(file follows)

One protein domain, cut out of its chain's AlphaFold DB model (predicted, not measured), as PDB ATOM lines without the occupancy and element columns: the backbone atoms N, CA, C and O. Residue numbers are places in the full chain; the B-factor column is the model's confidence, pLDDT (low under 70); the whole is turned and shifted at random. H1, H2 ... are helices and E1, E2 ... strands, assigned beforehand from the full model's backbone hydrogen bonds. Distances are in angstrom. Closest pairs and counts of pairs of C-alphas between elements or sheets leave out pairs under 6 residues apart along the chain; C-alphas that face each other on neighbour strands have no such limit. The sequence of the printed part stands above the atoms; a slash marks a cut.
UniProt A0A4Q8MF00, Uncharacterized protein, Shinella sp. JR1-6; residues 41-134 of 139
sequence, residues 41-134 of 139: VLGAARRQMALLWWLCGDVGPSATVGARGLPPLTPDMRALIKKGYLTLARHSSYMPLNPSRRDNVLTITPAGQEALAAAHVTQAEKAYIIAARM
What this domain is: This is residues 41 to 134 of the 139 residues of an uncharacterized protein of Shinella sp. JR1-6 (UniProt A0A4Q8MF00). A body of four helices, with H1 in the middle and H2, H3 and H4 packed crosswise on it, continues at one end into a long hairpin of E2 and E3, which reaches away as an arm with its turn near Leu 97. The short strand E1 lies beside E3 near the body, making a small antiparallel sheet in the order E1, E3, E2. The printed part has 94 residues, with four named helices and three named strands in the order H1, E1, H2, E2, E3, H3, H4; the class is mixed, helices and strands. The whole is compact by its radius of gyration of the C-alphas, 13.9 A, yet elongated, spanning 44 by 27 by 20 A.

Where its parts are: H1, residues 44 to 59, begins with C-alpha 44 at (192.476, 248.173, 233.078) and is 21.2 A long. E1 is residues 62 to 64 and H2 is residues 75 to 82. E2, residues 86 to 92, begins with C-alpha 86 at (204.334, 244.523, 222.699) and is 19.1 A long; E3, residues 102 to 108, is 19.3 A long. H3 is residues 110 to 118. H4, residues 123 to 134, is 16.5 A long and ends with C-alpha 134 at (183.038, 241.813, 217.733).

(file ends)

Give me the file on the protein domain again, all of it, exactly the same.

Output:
One protein domain, cut out of its chain's AlphaFold DB model (predicted, not measured), as PDB ATOM lines without the occupancy and element columns: the backbone atoms N, CA, C and O. Residue numbers are places in the full chain; the B-factor column is the model's confidence, pLDDT (low under 70); the whole is turned and shifted at random. H1, H2 ... are helices and E1, E2 ... strands, assigned beforehand from the full model's backbone hydrogen bonds. Distances are in angstrom. Closest pairs and counts of pairs of C-alphas between elements or sheets leave out pairs under 6 residues apart along the chain; C-alphas that face each other on neighbour strands have no such limit. The sequence of the printed part stands above the atoms; a slash marks a cut.
UniProt A0A4Q8MF00, Uncharacterized protein, Shinella sp. JR1-6; residues 41-134 of 139
sequence, residues 41-134 of 139: VLGAARRQMALLWWLCGDVGPSATVGARGLPPLTPDMRALIKKGYLTLARHSSYMPLNPSRRDNVLTITPAGQEALAAAHVTQAEKAYIIAARM
What this domain is: This is residues 41 to 134 of the 139 residues of an uncharacterized protein of Shinella sp. JR1-6 (UniProt A0A4Q8MF00). A body of four helices, with H1 in the middle and H2, H3 and H4 packed crosswise on it, continues at one end into a long hairpin of E2 and E3, which reaches away as an arm with its turn near Leu 97. The short strand E1 lies beside E3 near the body, making a small antiparallel sheet in the order E1, E3, E2. The printed part has 94 residues, with four named helices and three named strands in the order H1, E1, H2, E2, E3, H3, H4; the class is mixed, helices and strands. The whole is compact by its radius of gyration of the C-alphas, 13.9 A, yet elongated, spanning 44 by 27 by 20 A.

Where its parts are: H1, residues 44 to 59, begins with C-alpha 44 at (192.476, 248.173, 233.078) and is 21.2 A long. E1 is residues 62 to 64 and H2 is residues 75 to 82. E2, residues 86 to 92, begins with C-alpha 86 at (204.334, 244.523, 222.699) and is 19.1 A long; E3, residues 102 to 108, is 19.3 A long. H3 is residues 110 to 118. H4, residues 123 to 134, is 16.5 A long and ends with C-alpha 134 at (183.038, 241.813, 217.733).